A quick roundup of great and quite recent posts in the Buddhoblogosphere and other matters of interest.

Kalsang Dorje knows he will one day die. In a post in The-universe-is-all-in-your-head he wonders how he can make things such that his life will have had meaning. He writes, “Ultimately, what I would like my life to be is a culmination of all of the good human qualities that exist.”

TMcG of the eponymous blog is interested in death, also. She writes, “For a decent $3500, you can pick up 'The Cocoon' a soy-based resin coffin that will decompose in 10-15 years and is CO2 neutral.”

Here, a central sentence in a quote Tyson of posted of words of Sogyal Rinpoche: “From a Buddhist point of view, doubt is a sign of a lack of complete understanding and a lack of spiritual education, but it is also seen as a catalyst in the maturing of faith.”

Cliff of This Is This almost says something dumb at an airport bar. Well, actually, he does say something dumb. But before being too hard on himself for being a tad slow, he takes solace in knowing that there is another there dumber than he is. One other. His post’s title is wonderfully clever, anyway: “Flight of the Humble Me.”

stumble bum of m o u n t a i n w o r d bopped in for a quick post. He quotes Anais Nin re how we see things.

Things are looking up for Chodpa of Luminous Emptiness. Her Labor Day post begins, “Is there anything more beautiful in this world of ours than a deep blue, almost clear sky, with traces of white puffy cloud?”

OK, what’s the deal guys? Recent posts by James of The Buddhist Blog and Sujatin of lotusinthemud are similar. Check it out: James’s 8/28 post ; and Sujatin’s 8/28 post . Again, James’s 9/2 post; and Sujatin’s 9/2 post. Then, too, there’s the mystery of Tom’s post in Thoughts Chase Thoughts [8/31]; and Bill’s of Integral Options Café [9/2]. GMTA?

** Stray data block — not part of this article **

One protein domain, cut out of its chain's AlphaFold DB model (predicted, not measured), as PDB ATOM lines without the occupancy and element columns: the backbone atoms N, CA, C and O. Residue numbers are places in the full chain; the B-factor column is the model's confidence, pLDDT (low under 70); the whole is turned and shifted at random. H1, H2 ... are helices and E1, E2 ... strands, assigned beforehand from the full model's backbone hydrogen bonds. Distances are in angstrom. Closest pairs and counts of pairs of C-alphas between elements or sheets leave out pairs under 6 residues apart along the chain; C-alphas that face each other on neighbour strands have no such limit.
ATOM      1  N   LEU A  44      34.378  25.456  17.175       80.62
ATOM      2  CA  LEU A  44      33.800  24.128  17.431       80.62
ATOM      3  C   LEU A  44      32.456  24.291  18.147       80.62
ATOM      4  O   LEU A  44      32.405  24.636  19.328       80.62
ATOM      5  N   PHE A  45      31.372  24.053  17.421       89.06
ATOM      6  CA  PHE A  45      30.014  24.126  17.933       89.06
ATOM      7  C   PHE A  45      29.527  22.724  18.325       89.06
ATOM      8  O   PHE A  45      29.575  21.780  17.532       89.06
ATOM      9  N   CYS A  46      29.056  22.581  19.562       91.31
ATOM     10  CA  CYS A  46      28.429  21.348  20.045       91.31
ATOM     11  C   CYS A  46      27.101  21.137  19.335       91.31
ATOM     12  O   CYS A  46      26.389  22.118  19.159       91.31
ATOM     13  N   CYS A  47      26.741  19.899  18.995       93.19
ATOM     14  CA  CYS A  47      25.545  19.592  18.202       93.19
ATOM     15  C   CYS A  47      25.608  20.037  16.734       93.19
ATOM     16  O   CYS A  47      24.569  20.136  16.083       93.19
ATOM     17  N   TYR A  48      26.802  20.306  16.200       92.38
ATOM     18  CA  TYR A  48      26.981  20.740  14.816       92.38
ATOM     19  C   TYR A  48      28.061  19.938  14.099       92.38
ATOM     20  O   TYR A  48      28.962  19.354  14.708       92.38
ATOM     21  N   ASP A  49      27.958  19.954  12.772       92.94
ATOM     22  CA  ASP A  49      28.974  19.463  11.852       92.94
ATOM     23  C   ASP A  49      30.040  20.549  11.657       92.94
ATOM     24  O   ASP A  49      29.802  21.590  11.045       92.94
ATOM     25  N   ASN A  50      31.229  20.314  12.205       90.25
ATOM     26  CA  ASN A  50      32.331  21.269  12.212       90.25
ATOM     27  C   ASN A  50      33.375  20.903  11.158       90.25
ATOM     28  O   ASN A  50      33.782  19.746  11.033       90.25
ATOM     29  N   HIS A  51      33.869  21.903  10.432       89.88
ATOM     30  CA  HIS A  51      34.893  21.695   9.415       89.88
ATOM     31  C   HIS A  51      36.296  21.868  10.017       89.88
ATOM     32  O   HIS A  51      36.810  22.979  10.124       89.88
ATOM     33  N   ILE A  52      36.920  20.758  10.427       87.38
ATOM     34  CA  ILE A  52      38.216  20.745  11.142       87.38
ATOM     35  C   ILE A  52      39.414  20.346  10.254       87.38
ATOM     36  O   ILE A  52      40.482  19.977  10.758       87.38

Is anybody else getting sick to death of the Pass The Loot ministry of the formerly-cool Mel? Capitalism is fine; but grifting is something else, again.

Jack of Mind Mountain [formerly known as Jack's Mountain] has his meditation disturbed by a giant cockroach.

Hokai of hokai’s blogue begins a post that quotes Timothy Freke, “... Waking up is not a state of disembodied ‘enlightenment’. It is an ecstatic state of individual ‘enlivenment’!”

Cliff of everyday zazen writes, “making a fresh start is an illusion. i can turn over a new page but it already bears imprints from the previous page and the one before that. the present is the consequence of my past actions.”

Mark Walter of eternal awareness asks and answers this question: “If I have something to convey that is beyond words, how can I use words to convey it?”

Whoa! A wonderful rambling post by Mike Doe of Doe-Do begins with Battlestar Galactica, meanders through thoughts of memory loss, his sex life, books he’s reading, a chance of rain, and then it is all wrapped up in a bow of questions of identity. Who am I?

Chris of i am the cyclingplatypus is in the early days of an all-September photoblogging regimen. Here’s day four.